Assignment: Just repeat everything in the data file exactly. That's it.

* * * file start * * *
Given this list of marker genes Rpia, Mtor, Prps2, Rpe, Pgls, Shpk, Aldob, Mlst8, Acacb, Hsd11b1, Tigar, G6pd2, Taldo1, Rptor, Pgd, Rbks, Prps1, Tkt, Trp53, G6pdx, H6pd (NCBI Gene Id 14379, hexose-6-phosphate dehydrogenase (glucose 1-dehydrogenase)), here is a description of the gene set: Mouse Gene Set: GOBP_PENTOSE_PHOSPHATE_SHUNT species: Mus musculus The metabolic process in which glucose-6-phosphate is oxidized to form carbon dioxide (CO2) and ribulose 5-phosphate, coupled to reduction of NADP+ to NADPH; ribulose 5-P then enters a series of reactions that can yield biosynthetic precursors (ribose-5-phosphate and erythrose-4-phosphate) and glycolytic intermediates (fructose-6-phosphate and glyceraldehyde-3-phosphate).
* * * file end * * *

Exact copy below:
Given this list of marker genes Rpia, Mtor, Prps2, Rpe, Pgls, Shpk, Aldob, Mlst8, Acacb, Hsd11b1, Tigar, G6pd2, Taldo1, Rptor, Pgd, Rbks, Prps1, Tkt, Trp53, G6pdx, H6pd (NCBI Gene Id 14379, hexose-6-phosphate dehydrogenase (glucose 1-dehydrogenase)), here is a description of the gene set: Mouse Gene Set: GOBP_PENTOSE_PHOSPHATE_SHUNT species: Mus musculus The metabolic process in which glucose-6-phosphate is oxidized to form carbon dioxide (CO2) and ribulose 5-phosphate, coupled to reduction of NADP+ to NADPH; ribulose 5-P then enters a series of reactions that can yield biosynthetic precursors (ribose-5-phosphate and erythrose-4-phosphate) and glycolytic intermediates (fructose-6-phosphate and glyceraldehyde-3-phosphate).